WALLA WALLA, Wash.-- Inquiring students from Whitman and Reed colleges want to know how much you value the salmon populations of the Pacific Northwest, and they're taking your answers and opinions in a survey that you can find here.

In a rare collaborative effort, the environmental economics classes of professors Jan Crouter at Whitman College in Walla Walla, Wash., and Noel Netusil at Reed College in Portland, Ore., have undertaken a cooperative course project to study how the public values the restoration of Snake River salmon and steelhead runs. They have posted the survey on the World Wide Web and are seeking as many responses as possible (responses will be confidential) by Oct. 23. The students hope to have substantial input from the public by then, as they begin to analyze the factors that affect how much worth people place on the runs.

"The goal of the survey is to estimate the benefits associated with a program to restore salmon and steelhead runs on the Snake River," said Netusil. "Willingness to pay -- that is, how much people are individually and at an aggregate level willing to support salmon and steelhead restoration -- has important policy implications for the region."

On the educational side of the project, students are being exposed to real-world economic challenges, said Crouter. "The students are gaining hands-on experience with a technique used by economists to value environmental goods and services that are not sold in markets." Crouter said she hopes the project will "provide students at both campuses a chance to understand the issues from a broader perspective."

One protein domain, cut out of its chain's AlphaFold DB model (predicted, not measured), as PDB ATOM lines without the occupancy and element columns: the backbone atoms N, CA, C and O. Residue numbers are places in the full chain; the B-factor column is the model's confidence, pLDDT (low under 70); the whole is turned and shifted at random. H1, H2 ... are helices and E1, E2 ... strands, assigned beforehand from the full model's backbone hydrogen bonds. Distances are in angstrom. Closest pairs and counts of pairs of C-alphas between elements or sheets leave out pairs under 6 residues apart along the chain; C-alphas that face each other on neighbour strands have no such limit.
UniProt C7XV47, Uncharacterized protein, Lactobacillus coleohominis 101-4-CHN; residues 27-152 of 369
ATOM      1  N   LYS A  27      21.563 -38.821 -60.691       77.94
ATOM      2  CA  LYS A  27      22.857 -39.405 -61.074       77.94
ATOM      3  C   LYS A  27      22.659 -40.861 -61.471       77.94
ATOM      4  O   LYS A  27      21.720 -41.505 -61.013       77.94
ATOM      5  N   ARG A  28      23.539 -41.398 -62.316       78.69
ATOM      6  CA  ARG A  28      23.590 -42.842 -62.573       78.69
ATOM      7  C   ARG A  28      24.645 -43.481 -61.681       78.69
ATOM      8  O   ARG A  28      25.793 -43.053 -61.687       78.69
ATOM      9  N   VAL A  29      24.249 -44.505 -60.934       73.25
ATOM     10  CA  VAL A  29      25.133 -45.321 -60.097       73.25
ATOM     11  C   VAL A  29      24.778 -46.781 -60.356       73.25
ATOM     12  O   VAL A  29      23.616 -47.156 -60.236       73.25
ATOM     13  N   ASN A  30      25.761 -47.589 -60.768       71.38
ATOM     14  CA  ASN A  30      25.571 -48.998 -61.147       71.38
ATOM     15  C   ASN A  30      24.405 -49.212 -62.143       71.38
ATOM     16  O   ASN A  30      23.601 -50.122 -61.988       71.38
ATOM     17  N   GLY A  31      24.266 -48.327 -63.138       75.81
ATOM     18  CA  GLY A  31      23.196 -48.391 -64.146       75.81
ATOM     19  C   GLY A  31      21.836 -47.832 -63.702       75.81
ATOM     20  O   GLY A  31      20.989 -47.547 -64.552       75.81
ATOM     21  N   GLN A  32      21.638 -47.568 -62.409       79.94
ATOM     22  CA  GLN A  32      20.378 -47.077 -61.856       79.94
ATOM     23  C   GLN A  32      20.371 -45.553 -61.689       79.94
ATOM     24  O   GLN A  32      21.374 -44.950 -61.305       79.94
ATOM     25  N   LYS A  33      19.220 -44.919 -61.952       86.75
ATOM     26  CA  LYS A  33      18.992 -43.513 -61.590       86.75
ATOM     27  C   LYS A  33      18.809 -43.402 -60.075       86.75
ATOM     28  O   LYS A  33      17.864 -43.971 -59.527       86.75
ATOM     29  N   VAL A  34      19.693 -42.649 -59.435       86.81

In July 2000, the U.S. National Marine Fisheries Service issued a draft of its plan to restore 12 threatened and endangered salmon populations in the Columbia River Basin. It caught the attention of Netusil and Crouter. "We thought it would be helpful to collaborate due to the local and regional consequences of some of the proposed programs," said Netusil.

Salmon and steelhead populations are important to the economy and the culture of the Pacific Northwest. On the Snake River, chinook salmon populations have fallen from an estimated 140,000 spawners per year in the 1960s to 3,000 today. Such declines signal dramatic changes for the region, affecting everything from commercial and sport-fishing to fulfilling treaty obligations with Pacific Northwest Indian tribes and ecosystem health.

Crouter is currently studying litigation and settlements of Native American water rights disputes in the U.S. West. Netusil is currently analyzing the effects of preserving open spaces in Portland, Ore. Both professors attended graduate school in economics at the University of Illinois.